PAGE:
decisions, but stands upon an entirely dif“Appellants complain that the court erred ferent footing. When property is conveyed in rendering judgment against Harrison and in trust, the beneficiary acquires no interest the two banks, and not permitting them to in the same until he accepts and agrees to participate in the distribution of the assets the provisions of the conveyance. The law of the hardware company. The court ren- makes the assets of an insolvent corporation dered judgment in favor of plaintiffs, against trust funds in the hands of the directors, Harrison and the said banks, but directed for the benefit of its creditors. The apthe money to be paid into the hands of the pellants, creditors of said hardware comclerk, and be held by him until further or- pany, were entitled to their distributive ders of the court. If it was intended by the share of the assets of said hardware comcourt, which is not clear, that the judgment pany at its insolvency; and, having come should preclude the said Harrison and the into possession of the assets of said comsaid banks from sharing in the distribution pany, believing they had the right to apof said funds, then it is erroneous, as they ply the same on their respective debts, their were entitled to their pro rata share. The resisting the efforts of appellees to parassets of said hardware company were trust ticipate in the distribution of the same was funds for the benefit of all its creditors, and not such an act as to preclude them from all such are entitled to their respective shares. | participating in the distribution. The bringing of the suit by appellees did not give , Company and other simple contract creditors them a lien upon the assets of said hard- filed suit in the district court of Lamar ware company, and gave them no greater county against the Lyons-Thomas Hardware right in the fund than other creditors. The Company, L. P. Harrison, Baker Wire Comeffect of their recovery is merely to adjudi- pany, and the officers and stockholders of cate the said assets to be a trust fund for the corporation the Lyons-Thomas Hardware the benefit of all creditors of said hard- Company, seeking to set aside the deeds of ware company, of which all are entitled trust, and have the property distributed to share. The motion for rehearing is over- to pay all the debts of the corporation, to ruled.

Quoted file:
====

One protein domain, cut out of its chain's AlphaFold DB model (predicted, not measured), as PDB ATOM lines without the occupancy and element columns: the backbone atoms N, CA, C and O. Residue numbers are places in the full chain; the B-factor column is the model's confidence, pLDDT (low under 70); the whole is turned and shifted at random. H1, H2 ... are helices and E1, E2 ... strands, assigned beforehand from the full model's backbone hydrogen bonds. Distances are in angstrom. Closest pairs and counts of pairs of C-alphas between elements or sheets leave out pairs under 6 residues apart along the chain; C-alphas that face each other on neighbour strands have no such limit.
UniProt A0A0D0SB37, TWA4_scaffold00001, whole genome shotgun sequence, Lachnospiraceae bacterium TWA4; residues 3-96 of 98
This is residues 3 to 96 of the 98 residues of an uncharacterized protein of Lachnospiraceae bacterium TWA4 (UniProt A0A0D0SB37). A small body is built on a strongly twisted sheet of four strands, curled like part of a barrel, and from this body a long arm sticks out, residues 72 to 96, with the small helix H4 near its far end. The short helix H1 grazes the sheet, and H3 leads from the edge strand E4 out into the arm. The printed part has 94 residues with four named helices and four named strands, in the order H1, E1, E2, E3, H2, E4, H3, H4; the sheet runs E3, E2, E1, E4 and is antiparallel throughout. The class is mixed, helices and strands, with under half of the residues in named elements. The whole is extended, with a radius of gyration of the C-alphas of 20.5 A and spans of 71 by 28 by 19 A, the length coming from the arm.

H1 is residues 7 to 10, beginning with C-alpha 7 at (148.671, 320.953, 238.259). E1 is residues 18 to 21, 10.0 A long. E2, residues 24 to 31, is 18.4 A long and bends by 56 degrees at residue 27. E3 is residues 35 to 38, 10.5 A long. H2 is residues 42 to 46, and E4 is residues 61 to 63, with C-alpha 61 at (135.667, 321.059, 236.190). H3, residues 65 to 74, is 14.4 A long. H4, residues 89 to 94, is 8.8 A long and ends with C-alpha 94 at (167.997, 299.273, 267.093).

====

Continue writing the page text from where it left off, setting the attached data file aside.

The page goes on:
recover of the stockholders the amounts “On Rehearing.

paid on their stock, and praying an injunc"(Feb. 28, 1894.)

tion against the trustee to prevent and en